Millennials and Gen Z’ers Redefine Their Stereotypes

Last week, my MacBook Air gave out after four years, two schools, hundreds of typed essays, and an embarrassing amount of hours spent online shopping. Of course, this was tragic—but the best thing about buying a new laptop is that I get to pick new stickers to cover the top and show off a little about myself.

However, before I sat down for a shopping session at Redbubble, I started looking for inspiration from others as I rushed through the Rat, studied at O’Neill, and wrote essays at Starbucks. I examined all the open computers and took note of the cute stickers that people obviously much cooler than me had chosen. In doing this, I started to notice a trend.

Very few students had covered their computers in preppy brand stickers (think, “When life gives you lemons, hope they’re Lulu,” or the classic Patagonia logo), and instead had taken the time to carefully craft their choices to stand up for the issues they care about. Everywhere I looked, I saw “save the bees,” “love is love is love,” or “the future is female.” For students at BC, the act of covering your laptop with stickers is another tool to be a man or woman for others, and I believe it’s representative of a larger inclination in our University and even in our age group as a whole.

We care—that’s the trend. BC students care so much about making everything better for everyone, and that’s a reflection of our generation. Has there ever been a group of people so focused on making the world a better place? Millennials (born between 1981-1997) and Gen Z’ers (born after 1997) focus a significant amount of energy on determining what matters to them and what they can contribute. Whereas in the past a career was a source of income, these days we’re taught more and more to see it as a vocation. Nothing exemplifies this more than exactly what we’ve all heard at BC’s infamous retreats and reflections: What do you enjoy? What are you good at? What does the world need you to be? Then that’s what you should do. We’ve taken that to heart and now the world has a generation of people focused on supporting good causes and becoming advocates for things outside of themselves.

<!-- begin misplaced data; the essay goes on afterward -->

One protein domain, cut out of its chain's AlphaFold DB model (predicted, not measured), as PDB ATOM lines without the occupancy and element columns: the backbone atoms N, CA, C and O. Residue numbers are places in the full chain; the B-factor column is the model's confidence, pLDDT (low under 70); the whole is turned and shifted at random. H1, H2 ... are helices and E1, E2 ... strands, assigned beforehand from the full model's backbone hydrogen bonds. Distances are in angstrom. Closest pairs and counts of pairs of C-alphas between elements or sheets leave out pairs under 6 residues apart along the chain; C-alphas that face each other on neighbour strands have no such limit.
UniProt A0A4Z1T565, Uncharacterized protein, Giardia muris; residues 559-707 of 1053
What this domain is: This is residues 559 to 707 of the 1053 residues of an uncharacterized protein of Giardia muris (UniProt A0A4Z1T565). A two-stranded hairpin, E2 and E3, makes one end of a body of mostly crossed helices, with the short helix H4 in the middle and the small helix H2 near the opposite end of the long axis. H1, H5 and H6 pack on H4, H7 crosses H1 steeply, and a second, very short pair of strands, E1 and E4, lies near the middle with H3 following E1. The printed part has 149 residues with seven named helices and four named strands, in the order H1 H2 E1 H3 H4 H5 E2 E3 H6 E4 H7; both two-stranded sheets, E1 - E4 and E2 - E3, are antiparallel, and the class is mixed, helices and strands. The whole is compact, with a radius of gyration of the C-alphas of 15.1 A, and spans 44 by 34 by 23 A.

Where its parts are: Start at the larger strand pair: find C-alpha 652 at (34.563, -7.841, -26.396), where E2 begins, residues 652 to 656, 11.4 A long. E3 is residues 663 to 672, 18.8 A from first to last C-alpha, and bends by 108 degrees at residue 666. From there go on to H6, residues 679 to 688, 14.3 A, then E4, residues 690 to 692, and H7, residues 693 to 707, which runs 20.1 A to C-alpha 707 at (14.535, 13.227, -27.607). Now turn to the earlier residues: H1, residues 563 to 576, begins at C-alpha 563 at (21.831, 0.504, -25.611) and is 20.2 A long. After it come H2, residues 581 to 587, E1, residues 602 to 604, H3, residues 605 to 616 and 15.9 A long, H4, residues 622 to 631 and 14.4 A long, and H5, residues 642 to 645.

College students right now straddle the line between being Millennials and Generation Z. Because of this, they tend to carry the reputations of both of these generations. To most people above the age of 35, we college-age kids eat too much avocado, are incapable of doing anything without the assistance of a smartphone, and, most of all, get offended by everything.

Over the course of this past year at BC, I’ve heard students passionately discuss climate change, racism, feminism, the arts, and everything else under the sun there is to care about. Too often this passion is mistaken for misplaced intensity. I myself have heard it too often: “You take things too seriously,” or “It was just a joke, calm down.” We beg the older generations to understand the danger that consumerism presents the planet, the actual effects of offhanded racist or homophobic comments, why we feel the need to take on careers before we even consider a family . . . the list goes on. They beg us to let things go and stop standing up for things that don’t involve us. No one concedes, and everything stays the same.

We cover our computers with slogans that put us in the middle of relevant issues and the older generations scoff because they aren’t accustomed to a generation completely focused on social issues. We are not too intense or too worried or too dark. We are passionate, concerned, and hopeful that if we act now then we can save the planet, end political turmoil, and see the first woman president. We know that being at BC or any other university or being simply young and eager is an opportunity we can’t pass up. We’ve got to do what we can while we can. Don’t let anyone tell you that what you care about is insignificant or doomed to fail. You care, so there’s hope. It’s that simple.

Featured Graphic by Ikram Ali / Graphics Editor